Available on the IADSA’s Mind the Gap platform, the resource is a mix of positive experiences and real-life examples of successful national nutrition programmes, all aiming to fill gaps in current scientific knowledge.
“The message of our latest Mind the Gap resource is simple: increasing vitamin D intake is a way to help older adults keep their bones strong and reduce the risk of suffering a fall,” says Simon Pettman, Executive Director of IADSA.
“With many people becoming less active as a result of lockdowns and self-isolation, the central message of this new story is more important now than ever.”
Vitamin D intake, particularly during the COVID-19 outbreak, has been linked to the condition’s onset and severity in individual human hosts.
The discovery was such that in December 2020, a letter was sent to world governments, signed by 120 health, science and medical experts from the UK, US, and Europe, stating clear scientific evidence existed that pointed to vitamin D’s ability to reduce Covid-19 infections, hospitalisations, and deaths.
The letter went on to recommend immediate, widespread and increased vitamin D intake to 4,000 International Units (IU) per day (or at least 2,000) for healthy adults.
Vitamin D & health
Vitamin D’s role in general health has rarely been in dispute with research implicating it in good bone health, cancer risk reduction and upkeep of a health immune system.
The IADSA’s resource seeks to emphasise the vitamin’s importance, not only physically but financially and the toll it takes on country’s healthcare systems.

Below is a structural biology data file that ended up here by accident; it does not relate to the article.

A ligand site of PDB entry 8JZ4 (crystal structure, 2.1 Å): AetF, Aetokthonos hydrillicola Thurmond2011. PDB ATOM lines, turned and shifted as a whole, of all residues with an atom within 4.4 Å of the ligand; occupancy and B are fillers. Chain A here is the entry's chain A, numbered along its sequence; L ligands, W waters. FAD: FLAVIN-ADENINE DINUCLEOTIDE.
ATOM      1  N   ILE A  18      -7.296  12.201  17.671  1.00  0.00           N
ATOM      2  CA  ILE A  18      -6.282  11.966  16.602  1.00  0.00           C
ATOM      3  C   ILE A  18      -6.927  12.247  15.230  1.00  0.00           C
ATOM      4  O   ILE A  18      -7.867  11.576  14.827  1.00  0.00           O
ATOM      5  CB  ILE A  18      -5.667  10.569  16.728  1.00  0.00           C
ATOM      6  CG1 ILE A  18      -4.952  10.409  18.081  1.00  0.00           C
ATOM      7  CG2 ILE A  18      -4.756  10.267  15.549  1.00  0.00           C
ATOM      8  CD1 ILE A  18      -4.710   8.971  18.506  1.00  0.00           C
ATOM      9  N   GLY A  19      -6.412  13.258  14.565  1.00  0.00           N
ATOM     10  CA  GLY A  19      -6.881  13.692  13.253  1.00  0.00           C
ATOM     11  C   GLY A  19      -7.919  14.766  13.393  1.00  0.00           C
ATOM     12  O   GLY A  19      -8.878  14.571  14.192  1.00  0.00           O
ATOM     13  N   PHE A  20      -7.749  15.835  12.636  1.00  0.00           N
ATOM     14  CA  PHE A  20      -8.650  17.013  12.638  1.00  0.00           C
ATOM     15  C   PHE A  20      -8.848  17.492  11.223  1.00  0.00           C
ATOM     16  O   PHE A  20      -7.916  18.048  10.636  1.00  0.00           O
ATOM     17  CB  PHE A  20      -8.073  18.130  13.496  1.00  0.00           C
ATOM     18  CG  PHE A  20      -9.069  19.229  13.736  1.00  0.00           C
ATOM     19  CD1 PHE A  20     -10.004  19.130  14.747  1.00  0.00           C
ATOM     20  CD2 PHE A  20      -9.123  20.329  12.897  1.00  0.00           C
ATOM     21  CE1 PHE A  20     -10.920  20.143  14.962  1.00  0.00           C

According to the website, across the European Union, an estimated €26.4bn is spent every year treating osteoporosis-attributed bone fractures.
In the USA, the annual cost of treating fractures related to osteoporosis is €13.9bn ($17bn).
The World Health Organisation (WHO) estimates that there are 37.3 million falls every year – more than 100,000 a day – that are serious enough to require attention.
The mounting evidence has driven world government to take action at alleviating these concerns.
In 2003 Finland’s government implemented its first mandatory fortification of liquid milk products and fat spreads with vitamin D.
In 2010, the government followed this up by also recommending children, adolescents and the elderly to take vitamin D supplements.
Meanwhile, The European Commission in 2014, approved a health claim for vitamin D and a reduced risk of falling.
Vit D threshold too low?
Only last month, calls to increase the vitamin D threshold were made in the UK after experts deemed current levels of 25 nmol/L 25(OH)D to be too low.
The paper, written by experts in the fields of infectious diseases, medicine, endocrinology and gastroenterology, argues that since vitamin D is widely sold in 1,000 IU capsules it is universally agreed that doses up to 4,000 IU per day are safe.
Further recommendations identify a dose of 800–1,000 IU per day (20–25 micrograms per day) for all adults should be urgently promoted.
The paper pints to considerable variance between countries in recommendations for supplementation: 10 mg (400 IU) per day in the UK, 600 IU per day in the EU and 600 IU per day or 800 IU per day for those aged over 70 years in the USA.